Slack has become a place where developers can find an app for handling almost any task, or they can build their own easily. Bear Douglas, director of developer relations at Slack, has noticed that more and more, developers are no longer just building tools for themselves, but recognizing the value they’ve received from these tools and asking what value they could provide to their whole team. 

To make building apps even easier, Slack recently released Workflow Builder, which is a WYSIWYG editor that allows users to create custom workflows to automate routine tasks. “We’ve seen that totally take off with users and the greatest thing with that as far as I’m concerned is that it means that this value that was essentially locked in our platform for developers, because you had to be conversant with how to use an API, is now starting to become something that everyone can tap into.”

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One company that has created a custom bot in Slack to significantly increase productivity is Color, which is a population health technology company. They have a fully automated lab, and developed a bot that alerts lab workers when samples have been processed.

According to Justin Lock, head of R&D at Color, a traditional lab is made up of a number of robots, with humans competing various tasks between them. But this isn’t a particularly effective way of getting things done, Lock explained. 

There are two steps that Color needed to take to improve their lab. First, they brought the robots into a small envelope, allowing them to pass things (both information and physical objects) among each other. Second, the robots need to communicate with humans to communicate what part of the process they are at so the humans know what needs to happen next. 

To accomplish this, they turned to Slack. “We were using Slack within the company to communicate between each other and so we thought, you know, we’re always on Slack anyway, is it possible to get these robots to just ping us and tell them when they’re done via Slack,” said Lock.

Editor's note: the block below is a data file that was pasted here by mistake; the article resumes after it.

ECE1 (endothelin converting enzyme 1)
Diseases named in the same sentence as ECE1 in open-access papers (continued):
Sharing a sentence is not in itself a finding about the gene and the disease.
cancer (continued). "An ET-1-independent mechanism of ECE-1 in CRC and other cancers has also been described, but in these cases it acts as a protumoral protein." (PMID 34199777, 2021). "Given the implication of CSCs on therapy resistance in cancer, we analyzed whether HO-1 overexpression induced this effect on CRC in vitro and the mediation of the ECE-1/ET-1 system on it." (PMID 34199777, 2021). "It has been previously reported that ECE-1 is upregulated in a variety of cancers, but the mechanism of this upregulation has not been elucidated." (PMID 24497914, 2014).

Lock explained that Slack’s website has a number of resources, like comprehensive instructions on how to build different bots and how to integrate with the Slack infrastructure. He added that the person on their team who created the bot wasn’t even a software engineer; he was a mechanical engineer. “He was able to write the executable, design the kill script, and within probably two days of trial development, we were able to start pinging each other via robots in the lab.”

Lock believes that the products that companies build are usually a reflection of their company culture. For Color, their goal is to provide high-quality clinical genomics and affordable, efficient, high throughput testing. “When you think about delivering health care at scale, ensuring high quality, it becomes really important to think about how you’re actually building your infrastructure from the ground up so that it’s efficient and scalable,” said Lock. “And I think historically we’ve seen that’s something that hasn’t been prioritized by a lot of organizations. And so Color has spent a lot of time and energy really thinking deeply about each step in our lab process and subsequent downstream processes to make sure that the data we’re generating is as high quality as possible and also as efficient as possible. And just generally being able to use software tools like Slack and others, just really enabled us to scale.”